Camp for ill kids gets new permanent home - Ahwatukee Foothills News: Community Focus

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Camp for ill kids gets new permanent home

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Posted: Monday, August 11, 2014 10:28 am

A camp for seriously ill kids has a new permanent home in Arizona, giving the organization the ability to host even more free events for kids who may not get to experience camp otherwise.

Camp Soaring Eagle hosts 24-hour medically supervised camp programs for seriously ill children. Recently the nonprofit was able to purchase a new camp location in Cornville. The organization is hoping having its own facility will allow them to serve many more campers.

“It’s our own place we can do our own thing with and make it personal,” said Tyler Torba, an Ahwatukee Foothills resident and volunteer coordinator for Camp Soaring Eagle. “It also allows us to go from serving only 20 to 22 kids to serving way more children than that because of the capacity. Our goal is to serve 1,600 campers and family members this year.”

The camp has a relationship with Cardon Children’s Medical Center in Mesa where most of their campers and medical volunteers come from. The programs are illness-specific and geared toward campers and families facing things such as: blood disorders, cancer, bowel diseases, respiratory diseases and Type 1 diabetes. All their programs are free to the children and families they serve.

Torba was first introduced to Camp Soaring Eagle through her job with a large company. At that time, it was her job to build a relationship with the nonprofit. Once she attended camp herself as a volunteer, she was hooked.

“I didn’t really know the impact that the camp itself made until I got to see it firsthand,” she said. “These kids come in and sometimes they’re quiet and nervous and feel out of place a little bit because they may or may not know anybody or maybe they’ve never been away from home before. You get them out there and it’s a total transformation to watch them laughing and running around and being excited. That’s what hooked me. You can see what’s physically wrong with a child as far as disabilities and illnesses go, but you don’t always see what’s going on inside. Once they are at camp, it’s like everything disappears. They’re in this camp bubble. It’s awesome.”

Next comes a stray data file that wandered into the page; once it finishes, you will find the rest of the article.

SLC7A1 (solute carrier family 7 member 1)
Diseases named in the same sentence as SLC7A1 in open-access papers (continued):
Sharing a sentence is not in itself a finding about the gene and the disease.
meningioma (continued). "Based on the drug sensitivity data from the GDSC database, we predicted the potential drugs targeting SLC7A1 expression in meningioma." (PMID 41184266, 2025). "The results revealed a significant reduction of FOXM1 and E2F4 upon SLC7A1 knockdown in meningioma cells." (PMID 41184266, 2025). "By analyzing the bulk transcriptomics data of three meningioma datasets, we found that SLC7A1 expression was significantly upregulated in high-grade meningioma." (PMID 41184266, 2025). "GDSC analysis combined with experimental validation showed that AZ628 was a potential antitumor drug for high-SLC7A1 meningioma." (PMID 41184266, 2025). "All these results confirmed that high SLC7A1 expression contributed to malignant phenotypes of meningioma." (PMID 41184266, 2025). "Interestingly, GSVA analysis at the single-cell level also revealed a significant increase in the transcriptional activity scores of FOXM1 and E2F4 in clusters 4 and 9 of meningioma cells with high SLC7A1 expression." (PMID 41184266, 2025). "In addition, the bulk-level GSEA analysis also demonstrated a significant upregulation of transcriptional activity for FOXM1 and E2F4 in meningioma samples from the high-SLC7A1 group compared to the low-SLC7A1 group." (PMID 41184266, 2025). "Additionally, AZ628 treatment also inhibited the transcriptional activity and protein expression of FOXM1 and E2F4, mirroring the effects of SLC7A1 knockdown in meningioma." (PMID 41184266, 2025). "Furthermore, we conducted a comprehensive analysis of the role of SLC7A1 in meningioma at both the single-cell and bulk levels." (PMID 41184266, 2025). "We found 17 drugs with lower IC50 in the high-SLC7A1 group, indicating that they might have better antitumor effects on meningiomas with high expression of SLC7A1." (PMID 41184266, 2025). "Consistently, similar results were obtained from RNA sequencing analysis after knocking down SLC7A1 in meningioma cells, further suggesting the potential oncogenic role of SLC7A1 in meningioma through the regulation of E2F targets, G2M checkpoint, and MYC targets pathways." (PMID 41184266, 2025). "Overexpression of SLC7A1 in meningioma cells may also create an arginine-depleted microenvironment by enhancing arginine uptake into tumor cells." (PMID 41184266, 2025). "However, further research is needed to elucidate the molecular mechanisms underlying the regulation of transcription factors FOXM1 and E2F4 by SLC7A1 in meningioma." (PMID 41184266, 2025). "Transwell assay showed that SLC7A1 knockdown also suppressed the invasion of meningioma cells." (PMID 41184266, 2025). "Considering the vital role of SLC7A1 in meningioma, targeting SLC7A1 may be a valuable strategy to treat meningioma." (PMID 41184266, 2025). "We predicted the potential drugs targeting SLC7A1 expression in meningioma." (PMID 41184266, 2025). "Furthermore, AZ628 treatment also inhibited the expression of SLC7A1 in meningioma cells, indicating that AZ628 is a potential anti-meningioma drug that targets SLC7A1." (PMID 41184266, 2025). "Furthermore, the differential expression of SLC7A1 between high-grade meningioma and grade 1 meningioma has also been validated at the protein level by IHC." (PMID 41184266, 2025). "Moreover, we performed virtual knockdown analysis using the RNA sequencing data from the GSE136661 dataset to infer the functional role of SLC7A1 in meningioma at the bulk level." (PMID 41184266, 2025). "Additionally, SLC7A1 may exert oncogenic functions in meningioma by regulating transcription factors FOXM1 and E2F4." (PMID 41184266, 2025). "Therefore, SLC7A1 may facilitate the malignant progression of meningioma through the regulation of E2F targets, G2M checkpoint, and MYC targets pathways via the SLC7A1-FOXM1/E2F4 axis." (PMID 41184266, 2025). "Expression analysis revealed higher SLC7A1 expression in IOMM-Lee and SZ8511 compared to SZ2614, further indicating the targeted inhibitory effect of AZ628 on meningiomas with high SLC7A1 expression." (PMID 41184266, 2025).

Campers get to enjoy activities like fishing, horseback riding, archery, arts and crafts and much more. Outside of camp, the nonprofit also hosts events for campers locally and takes them to sporting events or cultural performances.

Each weekend at camp is illness-specific, so the kids are surrounded by kids going through the same thing as them. There are also camps for siblings and families.

“This camp exists to help these children have an opportunity they couldn’t have if not for an organization like us,” Torba said. “I feel like we’re a relief for families a lot of times whether it’s the kids getting outside and playing because they haven’t been outside of a hospital in months or whether it’s relief to mom and dad knowing their kids are taken care of and they can relax for a weekend and not have to be on call all the time. I feel like we exist to bring a little happiness to everybody whether it’s mom, dad, brother or sister.”

The camp always has a need for volunteers. The organization only has three paid employees, so it depends on volunteers to run the programs they do. To volunteer, call Torba at (602) 582-5584 or visit

• Contact writer: (480) 898-7914 or

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